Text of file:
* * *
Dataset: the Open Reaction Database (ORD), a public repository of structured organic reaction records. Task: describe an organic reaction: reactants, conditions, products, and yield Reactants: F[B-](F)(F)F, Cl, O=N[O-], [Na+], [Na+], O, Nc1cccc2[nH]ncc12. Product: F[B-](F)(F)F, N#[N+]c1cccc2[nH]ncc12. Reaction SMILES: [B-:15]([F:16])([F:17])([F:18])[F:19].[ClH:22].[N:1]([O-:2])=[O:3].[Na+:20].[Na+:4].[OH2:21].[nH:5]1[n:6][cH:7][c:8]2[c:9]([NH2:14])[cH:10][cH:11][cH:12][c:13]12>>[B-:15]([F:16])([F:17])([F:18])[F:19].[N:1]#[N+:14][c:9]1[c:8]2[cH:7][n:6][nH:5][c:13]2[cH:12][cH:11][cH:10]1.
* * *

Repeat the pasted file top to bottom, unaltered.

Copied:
Dataset: the Open Reaction Database (ORD), a public repository of structured organic reaction records. Task: describe an organic reaction: reactants, conditions, products, and yield Reactants: F[B-](F)(F)F, Cl, O=N[O-], [Na+], [Na+], O, Nc1cccc2[nH]ncc12. Product: F[B-](F)(F)F, N#[N+]c1cccc2[nH]ncc12. Reaction SMILES: [B-:15]([F:16])([F:17])([F:18])[F:19].[ClH:22].[N:1]([O-:2])=[O:3].[Na+:20].[Na+:4].[OH2:21].[nH:5]1[n:6][cH:7][c:8]2[c:9]([NH2:14])[cH:10][cH:11][cH:12][c:13]12>>[B-:15]([F:16])([F:17])([F:18])[F:19].[N:1]#[N+:14][c:9]1[c:8]2[cH:7][n:6][nH:5][c:13]2[cH:12][cH:11][cH:10]1.